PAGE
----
Back in the day, I thought the Vineyard was truly the kingdom come. 30 years later, I view it as one of the most remarkable examples of neuro-cultural conditioning I’ve ever been part of. Neuroscience was nowhere near its current stage of research and popular awareness back then, but what we know now reveals that Vineyard events were the perfect setting for paradigm shifting. As we’ve seen previously, inspiration releases the brain’s “feel good” hormones, activates the same brain areas as sex, drugs, gambling, and other addictive activities, generates sensations of peace and physical warmth, lowers the brain’s defensive allegiance to status quo, and raises risk tolerance — the perfect neurological set up for adopting a new outlook.[1]

As for what happened to Wimber and the Vineyard, that’s beyond the scope of this post, but easy to find if you’re inclined. Stanford anthropology professor Tanya Marie Luhrmann offers an academic (and sympathetic) analysis in her book When God Talks Back:  Understanding the American Evangelical Relationship With God and her TEDX Stanford talk.

[1] “What Religion Does To Your Brain,”,: Medical News Today (July 20, 2018). See also this prior post in this series. And for a look at thee dynamics in quite another setting — finding work you love — see this post from my other blog.

Moral Compass:  How We Know Right From Wrong

compass

Our brains are amoral. They need cultural context to give them a moral compass.

Real and Imaginary

It’s a staple of self-help advice and sports and performance psychology that our brains don’t know the difference between real and imagined, therefore we can trick them into getting us what we want. There’s good science to back this up, although recent research suggests that the brain actually does know the difference — that it has specific neurons for that purpose. Science Daily. Plus, although both real and imaginary run over the same neural pathway, they move in opposite directions:  input from the outside world runs bottom up — from lower level sensory to higher level cognitive processing — while imagined input runs top down. Psychology Today, Knowledge Nuts.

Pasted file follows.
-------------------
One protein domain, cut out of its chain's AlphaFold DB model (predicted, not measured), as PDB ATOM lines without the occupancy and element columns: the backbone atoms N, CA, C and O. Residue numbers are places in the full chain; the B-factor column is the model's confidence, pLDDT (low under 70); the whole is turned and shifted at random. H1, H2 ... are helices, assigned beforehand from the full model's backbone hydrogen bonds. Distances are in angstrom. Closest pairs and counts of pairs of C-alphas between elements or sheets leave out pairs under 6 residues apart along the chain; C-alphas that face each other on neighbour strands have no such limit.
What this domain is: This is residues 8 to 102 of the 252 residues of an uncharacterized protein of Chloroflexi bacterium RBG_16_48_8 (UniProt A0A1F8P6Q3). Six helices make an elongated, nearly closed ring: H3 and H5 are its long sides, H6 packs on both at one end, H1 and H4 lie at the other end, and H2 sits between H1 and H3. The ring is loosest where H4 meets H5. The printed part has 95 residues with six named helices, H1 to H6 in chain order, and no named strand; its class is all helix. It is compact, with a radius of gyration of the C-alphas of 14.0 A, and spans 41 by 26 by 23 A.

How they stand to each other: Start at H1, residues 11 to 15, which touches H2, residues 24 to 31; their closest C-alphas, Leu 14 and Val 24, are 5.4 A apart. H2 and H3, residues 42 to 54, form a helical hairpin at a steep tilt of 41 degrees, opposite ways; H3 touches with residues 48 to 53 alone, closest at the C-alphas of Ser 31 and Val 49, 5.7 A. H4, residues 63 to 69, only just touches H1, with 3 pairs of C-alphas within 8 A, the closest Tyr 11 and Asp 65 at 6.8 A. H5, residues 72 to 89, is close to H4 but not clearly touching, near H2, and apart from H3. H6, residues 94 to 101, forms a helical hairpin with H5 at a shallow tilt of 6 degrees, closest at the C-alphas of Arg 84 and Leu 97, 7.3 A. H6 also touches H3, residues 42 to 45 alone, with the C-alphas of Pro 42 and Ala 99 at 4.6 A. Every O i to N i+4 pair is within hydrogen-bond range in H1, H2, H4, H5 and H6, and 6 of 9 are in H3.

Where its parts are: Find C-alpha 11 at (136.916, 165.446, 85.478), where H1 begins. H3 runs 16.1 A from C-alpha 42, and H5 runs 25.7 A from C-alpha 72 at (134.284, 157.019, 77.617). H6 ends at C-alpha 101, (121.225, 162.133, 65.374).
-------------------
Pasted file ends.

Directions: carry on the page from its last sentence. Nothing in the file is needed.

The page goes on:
Getting Into Our Bodies

Not that Harold Hill’s “think system” is enough — we still need to practice and rehearse effectively. We need to get our bodies involved. We’re out there in the “real world” taking in sensory input, interacting with people, things, and experiences, meanwhile we’re imagining things, throwing in doses of speculation and making things up. Our brains and bodies need to work together to ground this swirl of information. This article[1] explains how they do that:

“When considering the senses, we tend to think of sight and sound, taste, touch and smell. However, these are classified as exteroceptive senses, that is, they tell us something about the outside world. In contrast, interoception is a sense that informs us about our internal bodily sensations, such as the pounding of our heart, the flutter of butterflies in our stomach or feelings of hunger.

“The brain represents, integrates and prioritises interoceptive information from the internal body. These are communicated through a set of distinct neural and humoural (i.e., blood-borne) pathways. This sensing of internal states of the body is part of the interplay between body and brain: it maintains homeostasis, the physiological stability necessary for survival; it provides key motivational drivers such as hunger and thirst; it explicitly represents bodily sensations, such as bladder distension. But that is not all, and herein lies the beauty of interoception, as our feelings, thoughts and perceptions are also influenced by the dynamic interaction between body and brain.”